Torture and Human Rights Abuses
Biya has succeeded in maintaining power indefinitely by amending the constitution in 2008 to remove term limits. In October 2018, Biya will run for his seventh term. He also changed the constitution so that he could not be prosecuted for corruption or human rights violations once he leaves office.
Torture and human rights abuses are being carried out both by government forces and separatists. The worst perpetrator by far is the Rapid Intervention Battalion (BIR), Biya's anti-terror unit. The BIR was formed to fight the terrorist group Boko Haram, which is active in Northern Cameroon. It has attacked armed groups and unarmed civilians in the Anglophone region. The BIR has burned down homes, killed people indiscriminately and tortured civilians through beatings, electrocution, and scalding people with boiling water. There have been reports that the BIR has unofficial detention sights where accused are tortured before the BIR turns them over to a government facility.
Radicals have also been accused of human rights abuses. To enforce a boycott of schools and shopping, they have burned down or damaged 58 schools, intimidated teachers and parents, and extorted resources from civilians. They have also kidnapped school officials and killed some non-compliant civilians.
U.S. Policy on Cameroon and the Anglophone Crisis
Republican Congressman Chris Smith from New Jersey, who chairs the Africa Subcommittee in the US House of Representatives, held a hearing to educate congress about the abuses by the Cameroonian government and create more awareness. At the hearing, there were calls to re-evaluate aid to Cameroon, placed blame on Biya, and questioned Cameroon's electoral legitimacy. Congress has acted to hold Cameroon accountable. A resolution has been written condemning the Cameroonian governments suppression.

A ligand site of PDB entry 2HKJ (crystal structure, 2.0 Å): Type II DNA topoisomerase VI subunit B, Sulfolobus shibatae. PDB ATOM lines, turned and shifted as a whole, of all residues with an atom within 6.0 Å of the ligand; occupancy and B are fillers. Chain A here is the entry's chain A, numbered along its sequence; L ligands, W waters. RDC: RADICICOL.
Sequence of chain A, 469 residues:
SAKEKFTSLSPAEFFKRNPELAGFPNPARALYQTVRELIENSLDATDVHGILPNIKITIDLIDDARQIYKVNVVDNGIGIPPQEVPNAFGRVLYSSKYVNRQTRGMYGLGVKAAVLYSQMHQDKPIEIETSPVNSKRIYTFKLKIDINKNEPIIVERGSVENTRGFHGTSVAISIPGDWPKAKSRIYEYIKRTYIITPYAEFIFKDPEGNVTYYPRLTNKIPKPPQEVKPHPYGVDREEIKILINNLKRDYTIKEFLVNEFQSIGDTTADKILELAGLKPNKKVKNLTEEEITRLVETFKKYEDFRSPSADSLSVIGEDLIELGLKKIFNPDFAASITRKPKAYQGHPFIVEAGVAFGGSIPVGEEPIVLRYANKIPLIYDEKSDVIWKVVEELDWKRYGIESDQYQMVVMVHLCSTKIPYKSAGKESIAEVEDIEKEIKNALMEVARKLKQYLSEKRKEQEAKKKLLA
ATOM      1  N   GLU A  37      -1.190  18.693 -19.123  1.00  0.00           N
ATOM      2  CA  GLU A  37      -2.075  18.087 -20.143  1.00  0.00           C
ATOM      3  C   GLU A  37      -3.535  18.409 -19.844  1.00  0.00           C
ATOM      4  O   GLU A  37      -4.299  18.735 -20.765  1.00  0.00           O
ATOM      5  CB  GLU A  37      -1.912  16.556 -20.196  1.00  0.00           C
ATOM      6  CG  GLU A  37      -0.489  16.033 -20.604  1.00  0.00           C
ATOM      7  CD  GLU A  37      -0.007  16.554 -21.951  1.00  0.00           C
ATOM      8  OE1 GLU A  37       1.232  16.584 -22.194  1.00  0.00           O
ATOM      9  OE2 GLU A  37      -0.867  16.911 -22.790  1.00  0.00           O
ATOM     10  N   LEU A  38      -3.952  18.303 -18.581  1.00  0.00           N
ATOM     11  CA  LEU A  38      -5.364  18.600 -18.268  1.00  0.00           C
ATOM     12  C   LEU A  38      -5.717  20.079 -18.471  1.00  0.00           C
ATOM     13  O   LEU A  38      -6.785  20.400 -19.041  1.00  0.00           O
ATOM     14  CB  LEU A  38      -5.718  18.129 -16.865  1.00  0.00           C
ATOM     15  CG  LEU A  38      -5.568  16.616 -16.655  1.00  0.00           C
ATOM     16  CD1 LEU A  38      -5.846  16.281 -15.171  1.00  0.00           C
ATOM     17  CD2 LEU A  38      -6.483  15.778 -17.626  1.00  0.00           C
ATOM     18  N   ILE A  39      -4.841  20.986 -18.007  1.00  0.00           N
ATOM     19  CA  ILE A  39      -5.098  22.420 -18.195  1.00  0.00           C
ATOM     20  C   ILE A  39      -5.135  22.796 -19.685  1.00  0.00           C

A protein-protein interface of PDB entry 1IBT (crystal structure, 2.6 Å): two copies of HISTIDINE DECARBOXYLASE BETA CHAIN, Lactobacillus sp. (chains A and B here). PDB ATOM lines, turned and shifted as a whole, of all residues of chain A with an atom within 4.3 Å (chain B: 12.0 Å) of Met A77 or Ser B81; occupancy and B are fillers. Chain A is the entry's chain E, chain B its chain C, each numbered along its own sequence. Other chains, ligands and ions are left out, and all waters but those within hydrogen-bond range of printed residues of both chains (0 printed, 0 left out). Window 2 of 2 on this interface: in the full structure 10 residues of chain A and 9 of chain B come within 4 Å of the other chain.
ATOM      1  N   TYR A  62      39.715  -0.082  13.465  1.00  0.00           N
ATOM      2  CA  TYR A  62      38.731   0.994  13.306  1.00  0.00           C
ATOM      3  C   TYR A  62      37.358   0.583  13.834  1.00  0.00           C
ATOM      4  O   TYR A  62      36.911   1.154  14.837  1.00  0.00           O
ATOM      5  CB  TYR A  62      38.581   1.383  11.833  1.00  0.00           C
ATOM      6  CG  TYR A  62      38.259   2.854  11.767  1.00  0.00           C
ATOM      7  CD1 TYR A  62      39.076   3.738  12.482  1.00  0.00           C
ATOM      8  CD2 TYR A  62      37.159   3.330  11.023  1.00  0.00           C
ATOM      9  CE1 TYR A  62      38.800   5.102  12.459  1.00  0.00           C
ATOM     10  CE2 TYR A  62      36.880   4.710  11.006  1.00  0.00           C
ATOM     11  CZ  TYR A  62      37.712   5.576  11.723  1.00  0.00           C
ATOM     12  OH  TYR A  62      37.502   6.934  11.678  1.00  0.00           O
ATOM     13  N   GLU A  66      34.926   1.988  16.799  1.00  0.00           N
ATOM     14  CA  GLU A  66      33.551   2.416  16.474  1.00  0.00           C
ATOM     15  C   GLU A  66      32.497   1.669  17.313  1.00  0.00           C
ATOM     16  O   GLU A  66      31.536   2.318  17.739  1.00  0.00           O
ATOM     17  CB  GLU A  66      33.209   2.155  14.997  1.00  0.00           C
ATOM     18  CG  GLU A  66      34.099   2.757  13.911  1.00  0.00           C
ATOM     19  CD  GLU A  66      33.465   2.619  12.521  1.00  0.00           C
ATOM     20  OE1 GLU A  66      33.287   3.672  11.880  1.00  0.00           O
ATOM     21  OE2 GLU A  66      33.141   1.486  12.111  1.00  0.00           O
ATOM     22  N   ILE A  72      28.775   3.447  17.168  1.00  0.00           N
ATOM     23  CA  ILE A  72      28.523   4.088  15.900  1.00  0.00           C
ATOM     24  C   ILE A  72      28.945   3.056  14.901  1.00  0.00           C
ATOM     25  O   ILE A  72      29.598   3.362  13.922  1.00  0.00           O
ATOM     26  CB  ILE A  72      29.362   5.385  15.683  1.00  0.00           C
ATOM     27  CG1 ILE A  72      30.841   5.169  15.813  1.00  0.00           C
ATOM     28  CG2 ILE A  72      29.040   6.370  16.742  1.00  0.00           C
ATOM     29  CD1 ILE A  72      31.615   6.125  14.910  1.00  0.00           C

The BIR, guilty of the most horrendous types of torture, were trained by the U.S. government to fight Boko Haram. The BIR's abuses in Anglophone Cameroon are not a surprise to some. It is also accused of extrajudicial killings and torture against civilians, including women and children whom the BIR believes is sympathetic towards Boko Haram. Former U.S. Ambassador to Cameroon Michael Hoza told Amnesty that some units within the BIR have already been banned from U.S. military assistance because they have committed human rights abuses such as killing civilians and torture.
The US should evaluate why the BIR has gone from being an anti-terrorist force to killing civilians. It needs to do more to curb the actions of the Cameroonian military, especially the BIR, in Northern Cameroon.
A Need for Peace
There is a sense of frustration among the Anglophone community. If there is to be any chance at peace, both sides must stop targeting civilians and the government must end the BIR's operations in the area. Torture and extrajudicial killings of civilians must end. Biya should offer meaningful dialogue towards the moderates, and radicals must be willing to work with their moderate counterparts. Inequalities must be addressed and if Cameroon is to remain whole, resources must be divided fairly. International pressure towards mediation led by the UN or U.S. may be the only way to pressure Biya to come to the table. The government should also allow outside observers and other aid organization to begin relief operations in the Anglophone region and the enforced boycott of schools should be lifted to allow children to obtain an education. The longer the crisis continues, the more irreparable damages will occur, and the bleaker Cameroon's future will become.
Samuel Cohen is an Advocacy Intern at TASSC in the Summer 2018. He is currently a student at Knox College in Galesburg, Illinois, where he is majoring in international relations with a focus on sub-Saharan Africa.
For more information, see:
Human Rights Watch
Global Observatory (International Peace Institute, New York and Vienna)